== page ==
Saturday, 2 April 2016

Back to the Rustically Beautiful Basics

Tallow Soap

This was my first foray into crafting soap from animal fat. Why bother, you may ask? I could argue that it is part of my philosophy around sustainable living - using the whole of the animal and all that - but to be honest it was for two other reasons. 1. My mother suddenly got it into her head to make a "big batch" of tallow soap just like she used to do 35 years ago; and 2. I'd never done it before - perfect opportunity to try something new!  There is a third reason - it was a wonderfully fun thing for my mum and I to do together.

Mum had been tirelessly scouring shops, supermarkets and butchers for tallow for a couple of weeks in vain. Perhaps it was the new packaging (brought in sometime during the last few decades) that threw her. With the help of some Aussie soapers from this Soap Making Forum we found it in the guise of a brightly red packaged block labelled Supafry.

Mum bought 3 kilos of it and announced her intention of making one of her "big batches", although she happily swapped the wooden stick she used to use for a stick blender.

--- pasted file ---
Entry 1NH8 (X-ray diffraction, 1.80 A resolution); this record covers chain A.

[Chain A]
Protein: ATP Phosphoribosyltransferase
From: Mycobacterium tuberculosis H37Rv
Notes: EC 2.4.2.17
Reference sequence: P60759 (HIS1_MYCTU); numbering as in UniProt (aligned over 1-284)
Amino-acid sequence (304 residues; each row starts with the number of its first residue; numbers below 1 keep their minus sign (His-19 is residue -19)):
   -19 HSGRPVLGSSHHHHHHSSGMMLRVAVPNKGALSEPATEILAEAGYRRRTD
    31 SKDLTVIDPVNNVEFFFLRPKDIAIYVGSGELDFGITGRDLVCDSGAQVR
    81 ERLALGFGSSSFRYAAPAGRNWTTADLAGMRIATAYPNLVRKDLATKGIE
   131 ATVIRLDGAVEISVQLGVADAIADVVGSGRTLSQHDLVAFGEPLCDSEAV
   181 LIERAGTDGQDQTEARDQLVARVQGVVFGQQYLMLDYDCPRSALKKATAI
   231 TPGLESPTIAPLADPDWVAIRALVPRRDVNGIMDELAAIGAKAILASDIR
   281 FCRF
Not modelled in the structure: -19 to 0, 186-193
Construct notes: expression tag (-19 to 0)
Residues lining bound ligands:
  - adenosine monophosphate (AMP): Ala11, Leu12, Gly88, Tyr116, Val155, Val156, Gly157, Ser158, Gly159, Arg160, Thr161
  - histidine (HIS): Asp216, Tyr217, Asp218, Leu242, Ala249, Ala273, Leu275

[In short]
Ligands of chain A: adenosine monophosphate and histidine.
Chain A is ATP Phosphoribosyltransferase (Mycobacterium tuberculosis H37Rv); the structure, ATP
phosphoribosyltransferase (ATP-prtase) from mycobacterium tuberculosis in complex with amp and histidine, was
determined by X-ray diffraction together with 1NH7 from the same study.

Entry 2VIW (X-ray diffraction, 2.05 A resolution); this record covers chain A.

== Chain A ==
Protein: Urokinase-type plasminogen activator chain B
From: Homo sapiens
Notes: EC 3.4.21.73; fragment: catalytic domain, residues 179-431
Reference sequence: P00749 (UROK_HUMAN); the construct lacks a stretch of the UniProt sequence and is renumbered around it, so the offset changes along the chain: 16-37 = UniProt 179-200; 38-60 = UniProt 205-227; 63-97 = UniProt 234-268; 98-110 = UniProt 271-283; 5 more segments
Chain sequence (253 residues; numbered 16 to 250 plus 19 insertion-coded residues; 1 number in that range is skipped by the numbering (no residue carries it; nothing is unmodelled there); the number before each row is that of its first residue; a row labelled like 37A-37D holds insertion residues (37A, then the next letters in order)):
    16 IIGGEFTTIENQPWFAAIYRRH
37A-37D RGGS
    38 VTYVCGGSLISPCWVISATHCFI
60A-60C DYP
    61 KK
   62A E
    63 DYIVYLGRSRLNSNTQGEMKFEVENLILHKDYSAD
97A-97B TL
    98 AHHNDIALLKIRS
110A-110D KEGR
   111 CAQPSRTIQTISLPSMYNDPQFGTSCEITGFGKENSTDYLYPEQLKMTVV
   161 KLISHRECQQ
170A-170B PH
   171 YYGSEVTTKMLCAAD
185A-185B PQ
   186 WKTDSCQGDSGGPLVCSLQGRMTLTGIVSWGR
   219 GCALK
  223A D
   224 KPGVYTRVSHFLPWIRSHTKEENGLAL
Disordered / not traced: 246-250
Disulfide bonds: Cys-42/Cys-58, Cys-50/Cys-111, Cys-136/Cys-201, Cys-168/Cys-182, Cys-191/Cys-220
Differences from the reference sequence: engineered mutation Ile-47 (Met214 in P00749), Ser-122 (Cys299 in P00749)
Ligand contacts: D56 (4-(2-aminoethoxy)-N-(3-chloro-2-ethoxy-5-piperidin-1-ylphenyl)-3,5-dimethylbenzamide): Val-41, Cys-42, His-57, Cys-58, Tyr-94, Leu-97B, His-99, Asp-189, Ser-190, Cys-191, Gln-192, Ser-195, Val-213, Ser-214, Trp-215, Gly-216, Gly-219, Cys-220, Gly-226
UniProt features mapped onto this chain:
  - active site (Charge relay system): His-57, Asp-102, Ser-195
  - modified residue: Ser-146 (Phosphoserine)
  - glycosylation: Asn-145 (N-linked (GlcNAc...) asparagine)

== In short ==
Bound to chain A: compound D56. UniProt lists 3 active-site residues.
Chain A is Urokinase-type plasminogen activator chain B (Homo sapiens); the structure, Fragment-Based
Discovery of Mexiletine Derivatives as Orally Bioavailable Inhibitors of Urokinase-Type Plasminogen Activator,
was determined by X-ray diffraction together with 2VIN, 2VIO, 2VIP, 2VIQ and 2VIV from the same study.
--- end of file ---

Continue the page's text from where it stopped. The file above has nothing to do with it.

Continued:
Tallow Soap

Against popular procedure we poured the soap batter straight into a Tupperwear container without lining it as Mum assured me that's how she used to do it and it would pop out easily, which it did. It went through a very hot gel and was ready to unmould less than 24 hours later - in fact we could have unmoulded sooner as it was very hard. 

Tallow Soap

We couldn't stop ooohing and aaahing over it - I can't express how excited I am about this soap!
We chopped it up and vegie-peeled the sides a bit and it looks ... rustically beautiful!

Tallow Soap Tallow Soap

Recipe for our 100% Tallow Soap (all natural, no fragrance or colour)

(Warning - makes a "big batch")
3 kilograms (3000 grams) beef tallow
401 grams sodium hydroxide
990 grams de-mineralised water

Rustically beautiful:
Tallow Soap

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